Lucius III

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Lucius III,

d. 1185, pope (1181–85), a native of Lucca named Ubaldo Allucingoli; successor of Alexander III. He was a Cistercian with St. Bernard and was created a cardinal in 1141 by Innocent II. He was a successful diplomat under Alexander, notably in the peace negotiations (1177) with Roman Emperor Frederick I. During his reign his relations with Frederick were cool; Lucius refused to crown Henry VI, Frederick's son, and there was the perennial question of the lands of MatildaMatilda,
1046–1115, countess of Tuscany, called the Great Countess; supporter of Pope Gregory VII in the papal conflict with the Holy Roman emperors. Ruling over Tuscany and parts of Emilia-Romagna and Umbria, she controlled the most powerful feudal state in central Italy.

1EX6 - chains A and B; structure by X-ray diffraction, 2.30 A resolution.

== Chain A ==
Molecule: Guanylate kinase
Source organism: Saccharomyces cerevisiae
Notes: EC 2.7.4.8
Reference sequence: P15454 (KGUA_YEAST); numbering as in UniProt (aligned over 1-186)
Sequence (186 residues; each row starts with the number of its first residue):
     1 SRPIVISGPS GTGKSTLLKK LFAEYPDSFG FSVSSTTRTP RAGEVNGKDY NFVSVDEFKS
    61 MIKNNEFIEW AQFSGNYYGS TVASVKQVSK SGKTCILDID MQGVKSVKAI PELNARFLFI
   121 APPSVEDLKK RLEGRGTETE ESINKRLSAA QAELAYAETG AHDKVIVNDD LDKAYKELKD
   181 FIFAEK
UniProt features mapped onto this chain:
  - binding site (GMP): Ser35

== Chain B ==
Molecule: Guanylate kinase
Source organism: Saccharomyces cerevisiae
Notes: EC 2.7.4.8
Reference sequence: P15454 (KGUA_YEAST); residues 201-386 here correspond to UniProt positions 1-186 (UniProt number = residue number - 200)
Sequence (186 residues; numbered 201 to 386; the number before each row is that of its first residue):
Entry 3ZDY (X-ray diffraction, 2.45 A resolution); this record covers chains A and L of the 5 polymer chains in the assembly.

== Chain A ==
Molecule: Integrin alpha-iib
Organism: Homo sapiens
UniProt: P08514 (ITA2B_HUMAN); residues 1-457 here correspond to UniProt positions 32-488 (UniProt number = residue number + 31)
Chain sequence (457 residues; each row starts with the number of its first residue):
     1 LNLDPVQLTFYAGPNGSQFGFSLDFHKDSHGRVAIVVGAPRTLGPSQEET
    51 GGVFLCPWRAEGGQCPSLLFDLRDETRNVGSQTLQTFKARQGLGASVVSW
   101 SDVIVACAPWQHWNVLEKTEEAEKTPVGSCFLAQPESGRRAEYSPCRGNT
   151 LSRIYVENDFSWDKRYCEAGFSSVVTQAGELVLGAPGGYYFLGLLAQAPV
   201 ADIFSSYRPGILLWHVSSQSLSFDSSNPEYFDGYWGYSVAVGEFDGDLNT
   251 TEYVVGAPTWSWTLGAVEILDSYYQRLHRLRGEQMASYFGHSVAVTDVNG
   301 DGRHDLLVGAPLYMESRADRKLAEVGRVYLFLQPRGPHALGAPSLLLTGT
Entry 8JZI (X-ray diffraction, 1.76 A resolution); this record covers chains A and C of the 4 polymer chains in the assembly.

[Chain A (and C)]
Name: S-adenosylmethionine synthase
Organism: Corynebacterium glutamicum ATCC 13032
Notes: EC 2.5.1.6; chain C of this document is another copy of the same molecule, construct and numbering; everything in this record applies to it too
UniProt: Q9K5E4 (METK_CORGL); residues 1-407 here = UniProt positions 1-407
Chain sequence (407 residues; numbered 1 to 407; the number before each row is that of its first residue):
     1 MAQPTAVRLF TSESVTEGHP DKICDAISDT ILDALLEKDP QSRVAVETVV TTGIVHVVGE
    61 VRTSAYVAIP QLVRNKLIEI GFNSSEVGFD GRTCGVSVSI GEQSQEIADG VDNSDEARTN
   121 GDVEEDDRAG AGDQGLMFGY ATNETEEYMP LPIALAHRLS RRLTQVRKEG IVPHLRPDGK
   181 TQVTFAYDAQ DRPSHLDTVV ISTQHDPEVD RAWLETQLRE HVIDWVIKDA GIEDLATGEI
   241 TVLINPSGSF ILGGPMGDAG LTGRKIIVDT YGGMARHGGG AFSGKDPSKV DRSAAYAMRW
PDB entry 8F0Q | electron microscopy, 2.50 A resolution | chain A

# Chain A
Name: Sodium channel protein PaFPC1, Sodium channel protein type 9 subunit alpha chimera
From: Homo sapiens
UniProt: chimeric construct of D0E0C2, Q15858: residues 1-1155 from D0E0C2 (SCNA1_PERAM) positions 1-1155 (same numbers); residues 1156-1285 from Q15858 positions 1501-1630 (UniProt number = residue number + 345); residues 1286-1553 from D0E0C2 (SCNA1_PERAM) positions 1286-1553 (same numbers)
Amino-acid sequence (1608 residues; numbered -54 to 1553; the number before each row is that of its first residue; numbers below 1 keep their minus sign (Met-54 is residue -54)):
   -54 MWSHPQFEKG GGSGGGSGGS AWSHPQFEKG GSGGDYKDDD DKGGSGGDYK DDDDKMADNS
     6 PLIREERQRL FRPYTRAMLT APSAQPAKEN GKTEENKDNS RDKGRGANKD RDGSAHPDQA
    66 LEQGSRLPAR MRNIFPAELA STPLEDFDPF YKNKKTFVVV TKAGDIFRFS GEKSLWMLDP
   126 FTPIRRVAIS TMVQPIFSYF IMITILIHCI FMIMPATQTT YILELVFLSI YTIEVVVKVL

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, countess of Tuscany. The pope and the emperor had a long conference at Verona in 1184 and there issued a joint decree (Ad abolendam) on the extirpation of heresies. The decree had a new stringency and detail, but death was not yet invoked as a penalty. The Waldensians were condemned at the same meeting. Lucius was succeeded by Urban III.
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Because the Poor, both male and female, became itinerant preachers of penance in opposition to a prohibition of the archbishop of Lyon, Pope Lucius III in 1184 condemned them as schismatics.